My Visit to the Unity Palace

My Visit to the Unity Palace

A visit to Unity Palace provokes so many ideas in our collective imagination; I decided to recount to you, in a rather personal way, the experience of Friday, July 3, 2015.

The Dilemma - To go or not to go?

The experience began with a phone call from the Presidency of Cameroon on the afternoon of July 2nd, informing me that I was invited to the State Dinner for the reception of President Francois Hollande the next day. Immediately, I hesitated. This invitation was disturbing on several levels.

First, with regard to form: is it normal to be invited to the Presidency of the Republic just 24 hours before the event? Why had the Presidency decided to invite the CPP at the last minute?

Then, with regard to substance: should one accept the invitation of a Presidency whose vehicle was used to kidnap the President of the CPP that I am, in 2011? This same Presidency remains systematically silent when our political rights are trampled upon by its administration: regular refusal to hold political meetings, prohibition of the CPP’s participation in the May 20th parade, refusal to allow non-violent public demonstrations, etc. Why accept to play in the charade when this Presidency now wants to look good in front of its French guests?

After discussion with members of the National Secretariat of the CPP, we decided to honor the invitation. My colleagues reminded me that our policy is that of active diplomacy: firmness in our positions, but always remaining open to dialogue. So off I went to Etoudi.

The Evening

The arrival at the Unity Palace is quite prestigious. The building is imposing and the beautiful fountains, majestic. The national orchestra plays as one climbs the red-carpeted stairs and there is a sense of pride in being Cameroonian. This feeling decreases somewhat as one enters the room. We wait for the ushers to find the seat of one of the guests. They rummage through a stack of papers. There is a glimmer of arrogance on the face of some palace staff, the program starts late and nothing is envisaged to help keep guests entertained, the set-up of the room that does not allow all guests to follow every aspect of the ceremony. As far as organization goes, one has seen much better.

The Essence

With the other guests, we listen to statements of the Presidents, the answers to the four questions (carefully selected) of the journalists and the toast of the two presidents to guests. This is what we retained:

The Agenda is French

Francois Hollande came with a French agenda and got most of what he was looking for:
• France will host the conference on climate change in December 2015. He obtained the participation of President Biya
• He insisted on judicial cooperation between Cameroon and France. President Biya promised to see what the constitution will allow him to do for the case of the lawyer LydienneEyoum who is of French nationality (implying a presidential pardon)
• He emphasized the public aid from France to Cameroon for regional security and development of Cameroon
• He thanked Cameroon for supporting French action in the Central African Republic and for the release of French hostages.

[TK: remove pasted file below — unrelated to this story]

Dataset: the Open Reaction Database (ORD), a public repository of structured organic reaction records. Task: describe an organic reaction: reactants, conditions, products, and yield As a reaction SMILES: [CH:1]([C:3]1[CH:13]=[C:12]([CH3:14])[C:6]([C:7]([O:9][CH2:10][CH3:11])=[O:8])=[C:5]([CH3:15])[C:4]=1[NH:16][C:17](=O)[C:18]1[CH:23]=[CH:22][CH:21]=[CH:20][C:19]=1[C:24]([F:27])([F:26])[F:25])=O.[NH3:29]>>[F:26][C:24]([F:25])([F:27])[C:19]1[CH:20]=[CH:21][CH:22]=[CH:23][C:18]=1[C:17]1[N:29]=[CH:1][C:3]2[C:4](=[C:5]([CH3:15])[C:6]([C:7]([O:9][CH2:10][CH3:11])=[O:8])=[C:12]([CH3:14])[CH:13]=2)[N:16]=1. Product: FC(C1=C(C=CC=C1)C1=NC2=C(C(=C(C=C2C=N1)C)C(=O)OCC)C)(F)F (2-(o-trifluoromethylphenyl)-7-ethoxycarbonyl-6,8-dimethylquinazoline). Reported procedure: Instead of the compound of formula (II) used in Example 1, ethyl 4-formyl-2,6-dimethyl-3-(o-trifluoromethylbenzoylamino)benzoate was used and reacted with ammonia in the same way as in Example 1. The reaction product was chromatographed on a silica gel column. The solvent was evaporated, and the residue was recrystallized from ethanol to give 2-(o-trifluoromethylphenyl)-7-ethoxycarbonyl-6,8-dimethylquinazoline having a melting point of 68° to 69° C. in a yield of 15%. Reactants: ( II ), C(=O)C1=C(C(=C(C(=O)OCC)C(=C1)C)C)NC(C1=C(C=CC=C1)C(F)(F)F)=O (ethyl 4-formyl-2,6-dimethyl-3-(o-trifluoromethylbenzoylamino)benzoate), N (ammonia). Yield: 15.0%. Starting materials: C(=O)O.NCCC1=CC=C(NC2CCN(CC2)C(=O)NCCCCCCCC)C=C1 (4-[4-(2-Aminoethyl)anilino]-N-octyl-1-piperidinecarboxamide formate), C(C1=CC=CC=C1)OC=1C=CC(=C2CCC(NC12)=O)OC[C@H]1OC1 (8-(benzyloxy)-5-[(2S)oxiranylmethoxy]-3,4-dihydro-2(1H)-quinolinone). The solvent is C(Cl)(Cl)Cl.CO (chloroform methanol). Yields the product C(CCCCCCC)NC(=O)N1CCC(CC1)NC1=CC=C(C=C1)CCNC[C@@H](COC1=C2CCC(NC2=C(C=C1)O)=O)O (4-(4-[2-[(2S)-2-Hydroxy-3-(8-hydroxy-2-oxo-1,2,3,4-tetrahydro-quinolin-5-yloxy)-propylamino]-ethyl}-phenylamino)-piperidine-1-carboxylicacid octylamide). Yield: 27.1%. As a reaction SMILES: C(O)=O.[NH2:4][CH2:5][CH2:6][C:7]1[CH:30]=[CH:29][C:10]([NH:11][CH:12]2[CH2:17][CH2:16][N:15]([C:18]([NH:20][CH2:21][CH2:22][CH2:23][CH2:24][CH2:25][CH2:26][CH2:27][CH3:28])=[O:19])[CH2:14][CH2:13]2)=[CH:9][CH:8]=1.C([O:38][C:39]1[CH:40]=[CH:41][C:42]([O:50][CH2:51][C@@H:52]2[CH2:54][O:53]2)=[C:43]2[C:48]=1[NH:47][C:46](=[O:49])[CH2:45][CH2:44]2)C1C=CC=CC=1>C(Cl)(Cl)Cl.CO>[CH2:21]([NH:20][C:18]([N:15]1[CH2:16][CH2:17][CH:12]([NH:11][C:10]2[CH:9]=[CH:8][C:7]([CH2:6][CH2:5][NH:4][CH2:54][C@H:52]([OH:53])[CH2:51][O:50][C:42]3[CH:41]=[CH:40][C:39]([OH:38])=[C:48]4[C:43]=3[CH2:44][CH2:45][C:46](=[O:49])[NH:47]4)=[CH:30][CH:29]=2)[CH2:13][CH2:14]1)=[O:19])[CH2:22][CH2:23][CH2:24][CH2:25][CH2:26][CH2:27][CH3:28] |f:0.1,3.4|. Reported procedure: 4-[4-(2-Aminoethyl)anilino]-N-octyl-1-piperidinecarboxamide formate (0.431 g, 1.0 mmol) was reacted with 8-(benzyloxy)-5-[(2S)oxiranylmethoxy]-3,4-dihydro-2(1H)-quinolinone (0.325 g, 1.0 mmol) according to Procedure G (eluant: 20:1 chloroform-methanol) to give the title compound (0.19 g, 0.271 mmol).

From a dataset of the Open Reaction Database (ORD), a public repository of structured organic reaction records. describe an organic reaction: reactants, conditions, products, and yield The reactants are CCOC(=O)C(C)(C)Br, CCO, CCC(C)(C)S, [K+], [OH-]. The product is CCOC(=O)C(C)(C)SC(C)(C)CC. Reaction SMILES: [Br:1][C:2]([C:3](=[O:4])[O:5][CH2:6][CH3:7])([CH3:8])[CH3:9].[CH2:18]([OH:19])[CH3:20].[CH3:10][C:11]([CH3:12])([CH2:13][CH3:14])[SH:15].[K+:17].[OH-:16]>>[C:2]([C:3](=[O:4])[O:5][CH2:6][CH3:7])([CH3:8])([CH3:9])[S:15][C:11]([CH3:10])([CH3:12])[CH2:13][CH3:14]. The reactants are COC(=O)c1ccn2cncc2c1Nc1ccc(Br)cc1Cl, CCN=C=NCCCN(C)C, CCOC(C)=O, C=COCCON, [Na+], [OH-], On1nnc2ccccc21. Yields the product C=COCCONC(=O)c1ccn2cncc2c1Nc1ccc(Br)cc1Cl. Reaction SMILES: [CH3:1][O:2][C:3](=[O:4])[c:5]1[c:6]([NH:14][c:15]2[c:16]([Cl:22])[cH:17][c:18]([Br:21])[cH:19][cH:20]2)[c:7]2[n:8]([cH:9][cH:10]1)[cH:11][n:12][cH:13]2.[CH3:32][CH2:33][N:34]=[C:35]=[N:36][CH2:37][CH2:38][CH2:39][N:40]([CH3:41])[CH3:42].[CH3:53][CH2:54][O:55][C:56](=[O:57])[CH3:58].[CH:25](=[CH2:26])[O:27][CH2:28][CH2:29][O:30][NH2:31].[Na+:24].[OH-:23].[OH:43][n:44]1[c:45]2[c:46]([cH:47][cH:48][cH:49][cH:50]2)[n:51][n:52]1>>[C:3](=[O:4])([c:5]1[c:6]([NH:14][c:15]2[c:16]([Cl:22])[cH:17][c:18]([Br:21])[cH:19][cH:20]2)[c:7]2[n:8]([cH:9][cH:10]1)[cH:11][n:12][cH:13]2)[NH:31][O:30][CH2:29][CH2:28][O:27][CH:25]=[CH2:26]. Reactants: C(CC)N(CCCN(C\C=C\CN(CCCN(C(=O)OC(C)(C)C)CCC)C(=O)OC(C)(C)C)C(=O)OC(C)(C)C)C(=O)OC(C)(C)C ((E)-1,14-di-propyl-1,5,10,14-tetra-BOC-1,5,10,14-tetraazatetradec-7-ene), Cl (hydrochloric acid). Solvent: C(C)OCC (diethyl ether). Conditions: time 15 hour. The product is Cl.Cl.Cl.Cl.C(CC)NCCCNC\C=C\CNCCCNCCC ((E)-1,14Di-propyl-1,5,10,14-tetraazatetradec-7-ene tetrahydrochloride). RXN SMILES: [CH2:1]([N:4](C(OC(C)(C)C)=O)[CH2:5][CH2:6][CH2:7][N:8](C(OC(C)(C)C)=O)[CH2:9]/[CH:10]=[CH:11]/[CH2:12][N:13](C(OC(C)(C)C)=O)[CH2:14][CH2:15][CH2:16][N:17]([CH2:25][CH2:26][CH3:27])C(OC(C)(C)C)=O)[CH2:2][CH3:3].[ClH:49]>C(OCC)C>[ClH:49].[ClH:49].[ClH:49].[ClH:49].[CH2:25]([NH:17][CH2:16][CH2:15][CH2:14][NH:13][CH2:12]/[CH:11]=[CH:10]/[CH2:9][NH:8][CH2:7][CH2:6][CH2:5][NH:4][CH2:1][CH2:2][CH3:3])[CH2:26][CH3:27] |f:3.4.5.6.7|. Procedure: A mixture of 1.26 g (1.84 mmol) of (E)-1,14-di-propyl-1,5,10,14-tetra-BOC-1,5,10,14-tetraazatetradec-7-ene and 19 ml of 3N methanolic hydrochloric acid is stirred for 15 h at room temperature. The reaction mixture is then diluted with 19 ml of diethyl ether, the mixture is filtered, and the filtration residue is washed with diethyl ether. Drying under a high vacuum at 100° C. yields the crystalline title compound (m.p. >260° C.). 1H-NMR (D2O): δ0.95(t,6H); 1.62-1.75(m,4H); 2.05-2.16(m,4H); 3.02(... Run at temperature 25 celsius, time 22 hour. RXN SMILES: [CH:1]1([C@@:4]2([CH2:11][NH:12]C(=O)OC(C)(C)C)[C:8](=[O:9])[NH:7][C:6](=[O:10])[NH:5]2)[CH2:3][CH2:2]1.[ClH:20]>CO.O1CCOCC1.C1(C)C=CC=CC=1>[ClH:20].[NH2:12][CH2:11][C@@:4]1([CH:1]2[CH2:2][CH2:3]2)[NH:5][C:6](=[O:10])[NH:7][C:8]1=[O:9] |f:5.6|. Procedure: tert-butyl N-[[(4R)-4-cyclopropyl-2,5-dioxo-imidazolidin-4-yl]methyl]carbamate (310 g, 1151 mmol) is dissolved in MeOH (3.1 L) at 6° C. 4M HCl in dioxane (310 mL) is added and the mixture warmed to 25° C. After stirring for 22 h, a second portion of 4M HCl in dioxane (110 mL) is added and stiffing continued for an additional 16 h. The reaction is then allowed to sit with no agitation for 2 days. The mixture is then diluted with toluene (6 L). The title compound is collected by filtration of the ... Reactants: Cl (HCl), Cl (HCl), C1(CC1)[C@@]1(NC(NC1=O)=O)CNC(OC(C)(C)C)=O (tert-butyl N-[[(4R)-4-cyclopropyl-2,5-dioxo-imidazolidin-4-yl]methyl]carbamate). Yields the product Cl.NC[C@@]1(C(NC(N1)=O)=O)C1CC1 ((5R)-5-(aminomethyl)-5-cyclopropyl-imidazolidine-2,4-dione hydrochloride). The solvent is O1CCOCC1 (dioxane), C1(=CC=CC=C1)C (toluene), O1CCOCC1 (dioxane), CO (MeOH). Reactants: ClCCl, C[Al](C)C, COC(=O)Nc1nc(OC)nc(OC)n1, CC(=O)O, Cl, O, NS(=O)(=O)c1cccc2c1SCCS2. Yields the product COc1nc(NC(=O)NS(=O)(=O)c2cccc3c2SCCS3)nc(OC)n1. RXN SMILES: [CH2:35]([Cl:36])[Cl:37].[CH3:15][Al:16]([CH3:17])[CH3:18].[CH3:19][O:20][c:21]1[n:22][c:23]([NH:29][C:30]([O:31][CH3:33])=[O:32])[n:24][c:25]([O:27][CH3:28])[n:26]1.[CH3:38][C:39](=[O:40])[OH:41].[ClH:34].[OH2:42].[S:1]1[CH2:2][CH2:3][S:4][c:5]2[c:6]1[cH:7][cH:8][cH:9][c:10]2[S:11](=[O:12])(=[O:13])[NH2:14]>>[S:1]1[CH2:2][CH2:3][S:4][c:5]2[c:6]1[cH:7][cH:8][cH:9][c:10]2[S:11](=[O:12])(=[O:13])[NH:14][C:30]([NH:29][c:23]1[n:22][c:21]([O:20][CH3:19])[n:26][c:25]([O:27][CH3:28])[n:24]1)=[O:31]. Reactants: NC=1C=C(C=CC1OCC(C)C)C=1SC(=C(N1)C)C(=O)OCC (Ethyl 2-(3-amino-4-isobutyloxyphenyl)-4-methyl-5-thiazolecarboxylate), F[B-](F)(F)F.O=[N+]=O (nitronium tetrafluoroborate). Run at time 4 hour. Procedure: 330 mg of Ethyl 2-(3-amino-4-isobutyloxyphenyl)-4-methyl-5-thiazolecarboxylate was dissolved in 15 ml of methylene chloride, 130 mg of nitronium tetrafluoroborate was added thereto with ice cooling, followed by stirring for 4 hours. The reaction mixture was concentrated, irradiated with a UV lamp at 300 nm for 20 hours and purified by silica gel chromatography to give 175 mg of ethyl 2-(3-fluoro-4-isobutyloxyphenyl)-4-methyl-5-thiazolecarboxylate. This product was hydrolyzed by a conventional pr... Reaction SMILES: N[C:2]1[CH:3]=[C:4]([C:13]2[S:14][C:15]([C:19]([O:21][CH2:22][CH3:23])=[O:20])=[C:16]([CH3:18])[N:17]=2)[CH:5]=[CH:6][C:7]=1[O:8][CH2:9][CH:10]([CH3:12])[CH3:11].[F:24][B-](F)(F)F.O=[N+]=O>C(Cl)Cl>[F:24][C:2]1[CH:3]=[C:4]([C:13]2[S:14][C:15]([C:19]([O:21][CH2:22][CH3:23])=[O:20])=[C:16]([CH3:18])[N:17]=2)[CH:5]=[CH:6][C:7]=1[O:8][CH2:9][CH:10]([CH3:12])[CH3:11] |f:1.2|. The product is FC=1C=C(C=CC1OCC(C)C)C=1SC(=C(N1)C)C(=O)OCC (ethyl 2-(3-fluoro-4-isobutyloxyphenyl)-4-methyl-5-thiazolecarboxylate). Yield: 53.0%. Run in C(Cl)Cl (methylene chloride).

• He stressed what French companies can offer in Cameroon
• Finally, he admitted the "troubled history" that exists between France and Cameroon without specifying the key elements of this history and without addressing its implications in the economic, political and social relations between France and Cameroon today.

On the Cameroonian side, there was no clear agenda. On the contrary, President Paul Biya:
• Seized yet another opportunity to taunt Cameroonians with his "Does not stay in power he who wants to, but rather he who has the power to".
• Confirmed that his candidacy in 2018 is likely, too bad for all those who doubted this.
• Did not at all address the issues that pose real problems between Cameroon and France, including:

o The history of Cameroonian independence and crimes committed by the French state and the French authorities throughout this period
o Economic relations of today with French companies who are struggling to meet their commitments and deliver results in cases such as the management of the Port of Douala, railway transport management; and the treatment of Cameroonian employees in these companies. No mention of contracts awarded for the most part to French companies within the framework of development partnerships and even less said of the need to see Cameroonian entrepreneurs grow through these partnerships.
The result? No commitment on the French side vis-à-vis the Cameroon. No task on which the French government has to work was mentioned. The Cameroonian government did not ask.


After the visit of Francois Hollande, Cameroon got nothing, mostly due of lack of active diplomacy on the part of our government. This is also certainly due to the lack of an ambitious vision which puts the interest of Cameroonians at the center of our governance.
For the Cameroon People's Party, our country still needs to settle the score with France as concerns our fight for independence. This must be done through a comprehensive process of national apology, forgiveness and reparation to redefine a partnership of equals between Cameroon and France at the political, economic and social levels.

This will never be possible with the current regime which is prisoner to that history and which draws all its power from the intimidation and repression of the people of Cameroon that was established at that time.

To regain our dignity and determine our future for ourselves, we have one job to do: get rid of the current regime and replace it with a new one whose essence is to satisfy our interests as a people. Only then will we have the opportunity to visit the Etoudi Palace, without hesitation and mistrust, but with pride and belonging, for indeed, the presidential palace will then be the people's palace.
The Time Is NOW!